Resistance training: essential for weight loss?
When we lose weight, we do not only lose fat, but also water and muscle. The role of resistance training is precisely to reduce or avoid this loss of muscle mass.
By losing weight, we run the risk of being less effective in training and daily life activities. Consequently, we become less and less fit, and burning calories becomes a hard task.
Furthermore, muscles consume energy, even at rest. Unlike fat, muscle is a relatively active tissue. It requires energy at all times; for example, to keep the tonus necessary to maintain our posture. After losing muscular mass, our metabolism is reduced. We therefore spend less calories at rest, which makes losing more fat harder. However, a reduction of the metabolism is normal when losing weight; being lighter, we need less energy to move, and we have less cells to “feed”. On the other hand, without exercise this diminution of the metabolism will be increased along with the risk of gaining weight over time1.
Through resistance training, we can maintain our metabolism at a good level, without having to go through long and exhausting training sessions. Indeed, studies have demonstrated that sessions of about 15 to 30 minutes are enough to stimulate the metabolism4,5. This is without counting the fact that this type of exercise, especially circuit training, burns a lot of calories. The article The 15-minute Workout is a good example of circuit training. In short, integrating muscular exercises to our program increases the chances of long-term weight loss or maintenance.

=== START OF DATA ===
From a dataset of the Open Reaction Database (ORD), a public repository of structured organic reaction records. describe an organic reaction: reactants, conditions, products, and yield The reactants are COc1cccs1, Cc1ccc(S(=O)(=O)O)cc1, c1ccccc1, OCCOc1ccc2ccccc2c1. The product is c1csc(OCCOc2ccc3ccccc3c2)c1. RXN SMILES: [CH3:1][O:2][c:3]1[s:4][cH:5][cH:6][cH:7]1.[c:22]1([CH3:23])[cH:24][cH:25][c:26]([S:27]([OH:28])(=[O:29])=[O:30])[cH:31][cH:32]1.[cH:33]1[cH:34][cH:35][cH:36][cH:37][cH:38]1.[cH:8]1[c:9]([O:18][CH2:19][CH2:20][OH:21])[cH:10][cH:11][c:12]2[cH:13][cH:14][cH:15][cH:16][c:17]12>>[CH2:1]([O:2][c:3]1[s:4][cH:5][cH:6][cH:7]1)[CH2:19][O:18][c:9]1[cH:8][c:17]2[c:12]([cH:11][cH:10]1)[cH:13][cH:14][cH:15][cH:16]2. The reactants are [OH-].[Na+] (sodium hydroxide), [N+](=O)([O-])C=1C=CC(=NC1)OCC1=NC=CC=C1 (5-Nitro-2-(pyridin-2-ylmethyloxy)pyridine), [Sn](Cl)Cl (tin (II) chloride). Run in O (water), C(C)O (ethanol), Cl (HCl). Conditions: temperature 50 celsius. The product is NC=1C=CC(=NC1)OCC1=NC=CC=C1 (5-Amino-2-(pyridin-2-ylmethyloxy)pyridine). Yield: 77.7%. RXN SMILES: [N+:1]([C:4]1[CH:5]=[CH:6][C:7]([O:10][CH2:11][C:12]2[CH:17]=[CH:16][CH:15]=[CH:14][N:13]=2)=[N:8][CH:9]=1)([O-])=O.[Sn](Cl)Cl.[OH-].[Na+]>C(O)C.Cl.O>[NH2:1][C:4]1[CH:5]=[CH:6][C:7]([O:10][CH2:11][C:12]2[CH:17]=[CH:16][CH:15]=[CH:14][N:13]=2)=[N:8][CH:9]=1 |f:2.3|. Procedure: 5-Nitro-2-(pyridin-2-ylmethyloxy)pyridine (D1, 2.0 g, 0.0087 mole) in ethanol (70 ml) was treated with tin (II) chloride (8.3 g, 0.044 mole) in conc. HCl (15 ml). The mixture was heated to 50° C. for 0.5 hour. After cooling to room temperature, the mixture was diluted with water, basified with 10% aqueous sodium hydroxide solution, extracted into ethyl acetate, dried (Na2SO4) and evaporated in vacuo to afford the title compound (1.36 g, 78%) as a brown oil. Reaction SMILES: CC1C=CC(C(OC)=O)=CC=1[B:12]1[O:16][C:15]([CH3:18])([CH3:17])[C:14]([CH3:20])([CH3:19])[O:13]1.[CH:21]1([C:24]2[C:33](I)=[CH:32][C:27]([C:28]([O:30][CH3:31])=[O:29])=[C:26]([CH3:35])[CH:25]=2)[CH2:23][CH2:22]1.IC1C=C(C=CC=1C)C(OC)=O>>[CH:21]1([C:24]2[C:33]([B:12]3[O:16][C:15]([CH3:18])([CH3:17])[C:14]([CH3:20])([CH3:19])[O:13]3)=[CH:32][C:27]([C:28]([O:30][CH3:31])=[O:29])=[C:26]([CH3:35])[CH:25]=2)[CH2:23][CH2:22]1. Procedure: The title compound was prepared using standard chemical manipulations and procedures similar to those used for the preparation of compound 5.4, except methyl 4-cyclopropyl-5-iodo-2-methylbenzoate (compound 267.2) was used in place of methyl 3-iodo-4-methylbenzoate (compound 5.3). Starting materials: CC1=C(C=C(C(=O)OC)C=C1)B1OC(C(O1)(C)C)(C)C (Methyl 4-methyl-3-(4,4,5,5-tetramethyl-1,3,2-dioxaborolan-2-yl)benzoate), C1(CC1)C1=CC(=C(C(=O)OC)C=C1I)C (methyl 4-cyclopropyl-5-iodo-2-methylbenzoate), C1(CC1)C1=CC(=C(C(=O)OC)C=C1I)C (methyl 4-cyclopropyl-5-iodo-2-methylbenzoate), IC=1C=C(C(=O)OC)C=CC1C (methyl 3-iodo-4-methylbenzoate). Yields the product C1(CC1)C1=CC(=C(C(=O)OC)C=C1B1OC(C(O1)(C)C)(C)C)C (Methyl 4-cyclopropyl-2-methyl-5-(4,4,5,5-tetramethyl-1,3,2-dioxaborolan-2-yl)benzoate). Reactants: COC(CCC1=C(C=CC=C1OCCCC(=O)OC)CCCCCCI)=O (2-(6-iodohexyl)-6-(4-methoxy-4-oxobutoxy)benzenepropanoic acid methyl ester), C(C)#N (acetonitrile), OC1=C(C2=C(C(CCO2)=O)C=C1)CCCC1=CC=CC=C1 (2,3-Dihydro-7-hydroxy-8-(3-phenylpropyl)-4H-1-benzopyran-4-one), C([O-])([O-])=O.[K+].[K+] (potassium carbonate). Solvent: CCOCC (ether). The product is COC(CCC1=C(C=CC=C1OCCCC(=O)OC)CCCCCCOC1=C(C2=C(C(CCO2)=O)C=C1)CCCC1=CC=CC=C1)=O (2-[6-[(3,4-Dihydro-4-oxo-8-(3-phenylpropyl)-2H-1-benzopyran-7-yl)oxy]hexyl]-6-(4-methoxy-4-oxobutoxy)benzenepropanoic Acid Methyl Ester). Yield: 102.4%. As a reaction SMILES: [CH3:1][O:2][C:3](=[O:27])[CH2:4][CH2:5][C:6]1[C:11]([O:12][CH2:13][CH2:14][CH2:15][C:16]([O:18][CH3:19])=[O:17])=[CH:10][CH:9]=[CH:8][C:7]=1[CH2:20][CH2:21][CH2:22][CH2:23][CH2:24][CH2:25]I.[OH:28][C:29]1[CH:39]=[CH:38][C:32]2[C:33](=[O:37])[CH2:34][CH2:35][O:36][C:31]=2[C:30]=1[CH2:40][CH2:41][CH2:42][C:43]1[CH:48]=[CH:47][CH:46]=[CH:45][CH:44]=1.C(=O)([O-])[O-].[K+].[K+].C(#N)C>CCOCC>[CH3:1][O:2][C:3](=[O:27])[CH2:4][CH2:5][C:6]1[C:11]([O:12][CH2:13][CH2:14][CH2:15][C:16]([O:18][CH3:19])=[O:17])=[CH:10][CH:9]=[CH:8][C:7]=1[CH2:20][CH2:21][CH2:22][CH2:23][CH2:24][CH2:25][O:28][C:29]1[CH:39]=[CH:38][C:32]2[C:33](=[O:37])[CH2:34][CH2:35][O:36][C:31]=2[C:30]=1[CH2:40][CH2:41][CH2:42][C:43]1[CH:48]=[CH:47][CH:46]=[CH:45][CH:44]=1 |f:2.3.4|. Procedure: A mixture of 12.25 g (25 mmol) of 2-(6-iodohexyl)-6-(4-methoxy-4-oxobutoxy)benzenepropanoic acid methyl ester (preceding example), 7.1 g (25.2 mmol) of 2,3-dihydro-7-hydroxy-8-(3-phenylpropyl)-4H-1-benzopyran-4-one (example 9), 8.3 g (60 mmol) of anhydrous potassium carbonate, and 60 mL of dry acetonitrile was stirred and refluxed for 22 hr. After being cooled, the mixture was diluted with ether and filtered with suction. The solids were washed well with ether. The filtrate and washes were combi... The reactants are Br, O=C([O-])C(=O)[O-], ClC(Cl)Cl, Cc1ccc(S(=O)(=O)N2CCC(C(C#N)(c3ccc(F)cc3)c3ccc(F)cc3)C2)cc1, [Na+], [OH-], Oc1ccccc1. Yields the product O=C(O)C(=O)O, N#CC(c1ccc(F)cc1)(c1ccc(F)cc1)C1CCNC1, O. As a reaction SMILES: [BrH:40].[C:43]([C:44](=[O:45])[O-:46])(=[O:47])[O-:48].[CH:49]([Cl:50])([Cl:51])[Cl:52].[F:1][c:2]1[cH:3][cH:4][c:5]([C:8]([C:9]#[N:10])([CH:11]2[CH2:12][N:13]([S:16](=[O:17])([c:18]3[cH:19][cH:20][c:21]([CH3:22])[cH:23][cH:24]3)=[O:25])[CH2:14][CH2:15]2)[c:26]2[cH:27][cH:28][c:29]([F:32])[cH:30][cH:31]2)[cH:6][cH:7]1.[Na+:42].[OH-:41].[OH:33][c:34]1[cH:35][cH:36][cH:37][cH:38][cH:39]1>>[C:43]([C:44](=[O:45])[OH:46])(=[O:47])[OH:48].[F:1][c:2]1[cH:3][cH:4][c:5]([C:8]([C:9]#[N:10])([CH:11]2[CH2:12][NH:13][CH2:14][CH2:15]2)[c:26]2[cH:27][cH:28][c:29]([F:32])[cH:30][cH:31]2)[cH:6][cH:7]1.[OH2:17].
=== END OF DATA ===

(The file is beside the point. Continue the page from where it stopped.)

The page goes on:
In addition, an optimal training program should improve our cardiovascular ability, muscular capacities, and flexibility, all at the same time. By including resistance training to our routine, we improve muscular strength and endurance. This way, daily activities become easier, and the need to exercise more comes naturally. In the end, we are in better shape, we move more, we spend more energy, and we lose the extra kilos more easily.
By Mathieu Rousseau
1. Schwartz A et Doucet E (2010). Relative changes in resting energy expenditure during weight loss: a systematic review. Obes Rev. 11(7):531-47.
2. Hunter GR et al. (2008). Resistance training conserves fat-free mass and resting energy expenditure following weight loss. Obesity (Silver Spring). 16(5):1045-51.
3. Ryan AS et al. (1995). Resistive training increases fat-free mass and maintains RMR despite weight loss in postmenopausal women. J Appl Physiol. 79(3):818-23.
4. Kirk EP et al. (2009). Minimal resistance training improves daily energy expenditure and fat oxidation. Med Sci Sports Exerc. 41(5):1122-9.
5. Heden T et al. (2011). One-set resistance training elevates energy expenditure for 72 h similar to three sets. Eur J Appl Physiol. 111(3):477-84.